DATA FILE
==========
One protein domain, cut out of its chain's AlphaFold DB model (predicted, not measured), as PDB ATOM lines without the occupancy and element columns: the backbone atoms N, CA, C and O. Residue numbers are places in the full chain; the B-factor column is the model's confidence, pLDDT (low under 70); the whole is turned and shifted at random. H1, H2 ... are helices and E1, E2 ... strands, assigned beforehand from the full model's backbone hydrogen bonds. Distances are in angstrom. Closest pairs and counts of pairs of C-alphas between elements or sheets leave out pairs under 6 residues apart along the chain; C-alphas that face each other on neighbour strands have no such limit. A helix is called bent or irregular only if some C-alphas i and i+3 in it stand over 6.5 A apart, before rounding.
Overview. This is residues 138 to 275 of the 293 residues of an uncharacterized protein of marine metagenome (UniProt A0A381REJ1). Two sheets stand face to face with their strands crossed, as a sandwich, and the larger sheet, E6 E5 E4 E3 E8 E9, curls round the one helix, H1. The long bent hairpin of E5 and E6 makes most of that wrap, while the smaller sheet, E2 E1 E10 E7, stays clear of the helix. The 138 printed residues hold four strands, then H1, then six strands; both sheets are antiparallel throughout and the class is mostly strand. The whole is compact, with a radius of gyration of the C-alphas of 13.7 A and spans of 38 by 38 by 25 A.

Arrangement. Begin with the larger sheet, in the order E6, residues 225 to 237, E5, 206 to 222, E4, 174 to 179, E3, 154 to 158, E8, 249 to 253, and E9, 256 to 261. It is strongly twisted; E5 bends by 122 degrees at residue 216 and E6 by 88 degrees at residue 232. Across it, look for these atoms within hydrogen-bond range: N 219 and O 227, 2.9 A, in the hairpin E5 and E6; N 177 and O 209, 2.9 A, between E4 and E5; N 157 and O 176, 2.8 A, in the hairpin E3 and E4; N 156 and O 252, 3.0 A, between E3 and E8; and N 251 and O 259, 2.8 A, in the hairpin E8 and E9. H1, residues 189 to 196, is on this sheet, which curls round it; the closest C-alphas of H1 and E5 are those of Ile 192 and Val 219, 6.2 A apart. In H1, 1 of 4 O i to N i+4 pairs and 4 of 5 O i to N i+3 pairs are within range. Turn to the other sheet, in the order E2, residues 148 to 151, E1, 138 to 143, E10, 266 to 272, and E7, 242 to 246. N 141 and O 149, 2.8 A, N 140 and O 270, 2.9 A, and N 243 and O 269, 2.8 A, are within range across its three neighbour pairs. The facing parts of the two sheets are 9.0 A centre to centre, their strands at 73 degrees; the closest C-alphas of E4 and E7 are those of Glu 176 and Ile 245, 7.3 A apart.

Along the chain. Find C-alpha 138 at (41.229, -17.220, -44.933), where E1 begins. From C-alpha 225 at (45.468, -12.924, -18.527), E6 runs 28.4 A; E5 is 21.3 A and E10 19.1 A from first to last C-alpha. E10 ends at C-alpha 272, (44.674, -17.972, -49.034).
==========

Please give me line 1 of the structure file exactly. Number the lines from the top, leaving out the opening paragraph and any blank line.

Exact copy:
Overview. This is residues 138 to 275 of the 293 residues of an uncharacterized protein of marine metagenome (UniProt A0A381REJ1). Two sheets stand face to face with their strands crossed, as a sandwich, and the larger sheet, E6 E5 E4 E3 E8 E9, curls round the one helix, H1. The long bent hairpin of E5 and E6 makes most of that wrap, while the smaller sheet, E2 E1 E10 E7, stays clear of the helix. The 138 printed residues hold four strands, then H1, then six strands; both sheets are antiparallel throughout and the class is mostly strand. The whole is compact, with a radius of gyration of the C-alphas of 13.7 A and spans of 38 by 38 by 25 A.